incredible-view

Half marathon? What half marathon?

Now, the problem with all this for me was trying to exercise some restraint in the days leading up to the race, which was, well, basically impossible given the many, many available enticements. Instead of juicing and eating light protein laden meals, I was guzzling rum and Medalla Light and chowing down on spit-roasted pig. I ate mountains of tostones and mofongo and justified it by telling myself I was carbo-loading. And, I decided to take a few days off running because I had a shin that was a little tweaked, but probably took more time than was necessary, to the point that I was feeling pretty sluggish.

vegetables-mofongo-con-chicharron-flickr-arndog-Arnold-Gatilao-3923226702-4x3

Ah, mofongo. My delicious, delicious nemesis.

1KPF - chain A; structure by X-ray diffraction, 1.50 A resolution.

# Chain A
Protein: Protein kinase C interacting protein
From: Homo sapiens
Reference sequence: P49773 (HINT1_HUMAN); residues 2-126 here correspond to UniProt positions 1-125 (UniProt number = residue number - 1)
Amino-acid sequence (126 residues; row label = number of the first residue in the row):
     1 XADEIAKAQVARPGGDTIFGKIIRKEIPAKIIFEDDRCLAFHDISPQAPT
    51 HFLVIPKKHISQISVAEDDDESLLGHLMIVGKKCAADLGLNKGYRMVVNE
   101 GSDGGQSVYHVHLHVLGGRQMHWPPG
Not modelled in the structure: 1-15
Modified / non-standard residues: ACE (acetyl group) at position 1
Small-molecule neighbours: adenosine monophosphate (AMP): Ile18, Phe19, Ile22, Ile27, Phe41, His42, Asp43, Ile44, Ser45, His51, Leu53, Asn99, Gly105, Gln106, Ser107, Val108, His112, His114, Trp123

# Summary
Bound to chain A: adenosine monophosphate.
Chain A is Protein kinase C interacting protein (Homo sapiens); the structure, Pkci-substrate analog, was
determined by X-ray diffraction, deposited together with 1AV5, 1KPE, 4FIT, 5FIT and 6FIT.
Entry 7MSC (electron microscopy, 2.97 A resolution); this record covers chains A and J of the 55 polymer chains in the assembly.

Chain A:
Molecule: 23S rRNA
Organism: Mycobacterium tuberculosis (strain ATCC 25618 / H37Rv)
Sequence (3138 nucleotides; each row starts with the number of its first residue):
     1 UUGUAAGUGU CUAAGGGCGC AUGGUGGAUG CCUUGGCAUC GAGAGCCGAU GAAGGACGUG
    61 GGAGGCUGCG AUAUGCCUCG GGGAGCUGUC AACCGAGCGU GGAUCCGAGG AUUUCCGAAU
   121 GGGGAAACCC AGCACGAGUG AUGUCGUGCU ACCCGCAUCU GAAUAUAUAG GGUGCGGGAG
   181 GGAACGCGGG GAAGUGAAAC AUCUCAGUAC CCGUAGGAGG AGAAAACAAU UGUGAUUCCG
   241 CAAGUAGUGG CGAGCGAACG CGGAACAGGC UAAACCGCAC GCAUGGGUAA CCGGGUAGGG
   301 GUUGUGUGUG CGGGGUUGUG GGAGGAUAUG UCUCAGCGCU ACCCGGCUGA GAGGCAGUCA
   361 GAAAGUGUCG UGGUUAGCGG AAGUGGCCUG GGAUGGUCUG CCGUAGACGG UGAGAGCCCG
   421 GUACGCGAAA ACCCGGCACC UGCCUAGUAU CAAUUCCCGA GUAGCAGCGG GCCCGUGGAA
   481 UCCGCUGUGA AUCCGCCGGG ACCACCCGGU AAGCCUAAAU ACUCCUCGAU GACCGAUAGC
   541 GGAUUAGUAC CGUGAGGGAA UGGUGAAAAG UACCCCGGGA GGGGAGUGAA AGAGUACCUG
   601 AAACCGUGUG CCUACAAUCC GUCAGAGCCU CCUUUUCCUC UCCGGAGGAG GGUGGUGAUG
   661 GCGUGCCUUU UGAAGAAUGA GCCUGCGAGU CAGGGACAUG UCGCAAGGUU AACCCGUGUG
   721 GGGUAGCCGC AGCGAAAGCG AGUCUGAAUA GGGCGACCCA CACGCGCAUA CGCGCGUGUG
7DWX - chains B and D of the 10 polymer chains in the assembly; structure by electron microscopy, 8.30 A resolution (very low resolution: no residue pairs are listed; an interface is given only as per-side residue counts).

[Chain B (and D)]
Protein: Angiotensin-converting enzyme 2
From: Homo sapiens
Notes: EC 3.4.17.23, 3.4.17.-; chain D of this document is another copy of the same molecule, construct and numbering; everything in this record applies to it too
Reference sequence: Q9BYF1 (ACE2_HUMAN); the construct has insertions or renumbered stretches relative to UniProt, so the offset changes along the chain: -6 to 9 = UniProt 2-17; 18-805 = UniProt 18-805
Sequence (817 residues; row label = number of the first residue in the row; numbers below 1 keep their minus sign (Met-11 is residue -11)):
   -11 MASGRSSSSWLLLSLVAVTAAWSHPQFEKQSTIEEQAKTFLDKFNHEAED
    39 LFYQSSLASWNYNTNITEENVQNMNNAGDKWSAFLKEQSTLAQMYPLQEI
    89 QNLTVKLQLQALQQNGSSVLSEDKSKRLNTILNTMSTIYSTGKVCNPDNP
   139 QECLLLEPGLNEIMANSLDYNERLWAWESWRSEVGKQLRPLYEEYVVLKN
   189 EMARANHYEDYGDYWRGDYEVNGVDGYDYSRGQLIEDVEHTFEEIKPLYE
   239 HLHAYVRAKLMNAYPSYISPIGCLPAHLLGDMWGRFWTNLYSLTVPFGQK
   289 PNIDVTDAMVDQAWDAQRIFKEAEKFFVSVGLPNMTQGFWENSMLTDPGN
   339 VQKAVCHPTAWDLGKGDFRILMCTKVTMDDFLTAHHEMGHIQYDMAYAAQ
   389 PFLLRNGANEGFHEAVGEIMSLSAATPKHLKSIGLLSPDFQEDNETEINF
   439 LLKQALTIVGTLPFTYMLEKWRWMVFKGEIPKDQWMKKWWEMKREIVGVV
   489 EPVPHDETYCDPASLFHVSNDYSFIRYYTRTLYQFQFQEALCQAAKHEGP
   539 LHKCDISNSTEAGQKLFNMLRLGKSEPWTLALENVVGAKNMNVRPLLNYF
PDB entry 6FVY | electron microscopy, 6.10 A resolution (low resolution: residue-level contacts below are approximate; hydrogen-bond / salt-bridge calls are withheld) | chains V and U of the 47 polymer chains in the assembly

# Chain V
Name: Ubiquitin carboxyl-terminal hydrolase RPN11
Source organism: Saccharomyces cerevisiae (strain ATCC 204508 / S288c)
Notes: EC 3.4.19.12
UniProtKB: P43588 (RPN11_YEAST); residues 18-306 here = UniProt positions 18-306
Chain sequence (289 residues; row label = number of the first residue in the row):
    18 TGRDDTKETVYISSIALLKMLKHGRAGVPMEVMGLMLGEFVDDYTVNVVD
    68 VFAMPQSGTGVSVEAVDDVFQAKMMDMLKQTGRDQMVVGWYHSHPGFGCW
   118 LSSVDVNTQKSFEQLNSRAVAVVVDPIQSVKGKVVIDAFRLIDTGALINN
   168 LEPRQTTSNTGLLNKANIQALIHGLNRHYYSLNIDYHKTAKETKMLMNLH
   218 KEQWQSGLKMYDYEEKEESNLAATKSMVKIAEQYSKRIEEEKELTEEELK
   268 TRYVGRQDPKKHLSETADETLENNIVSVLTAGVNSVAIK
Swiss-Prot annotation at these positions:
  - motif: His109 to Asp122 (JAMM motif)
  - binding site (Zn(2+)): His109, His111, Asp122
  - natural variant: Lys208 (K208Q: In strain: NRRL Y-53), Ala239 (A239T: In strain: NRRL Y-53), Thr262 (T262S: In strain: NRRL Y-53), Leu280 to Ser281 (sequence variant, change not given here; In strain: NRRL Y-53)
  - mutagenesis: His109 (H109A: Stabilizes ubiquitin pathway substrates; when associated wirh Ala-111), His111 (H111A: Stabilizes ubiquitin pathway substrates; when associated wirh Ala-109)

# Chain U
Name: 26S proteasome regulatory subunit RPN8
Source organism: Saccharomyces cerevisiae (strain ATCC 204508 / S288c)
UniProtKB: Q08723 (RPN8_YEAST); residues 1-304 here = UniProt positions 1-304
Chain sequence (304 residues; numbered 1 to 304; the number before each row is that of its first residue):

When I did run, most of my outings were in a place called Betances where we had a house rented. On the one hand, it was great, because there was little traffic and east of town the scene became decidedly rural and beautiful, my route crossing rivers and meandering under 30 foot coconut palms. On the other, Betances, like a lot of places in Puerto Rico, has a rather large contingent of stray dogs. On the first day, they eyed the strangely pasty interloper in their midst suspiciously, but didn’t do much else. On my second run, though, there was a lot more growling, and I noted one bitch, some kind of hound with droopy nipples and weird grey eyes, was paying me close attention, following me for a few minutes. On my final run there, I met this same dog on my return from running a few blocks away from the house. Bemused, I watched it sprint away from me in the direction I was going, barking like mad, and then all of a sudden four other dogs appeared out of nowhere and the motherfuckers chased me for a block and a half, only stopping when I stooped to pick up a large rock and hurled it at one of them, my heart jackhammering in my chest. Later, as we left town, I saw a guy out running who was carrying a rather large stick with him. Lesson learned.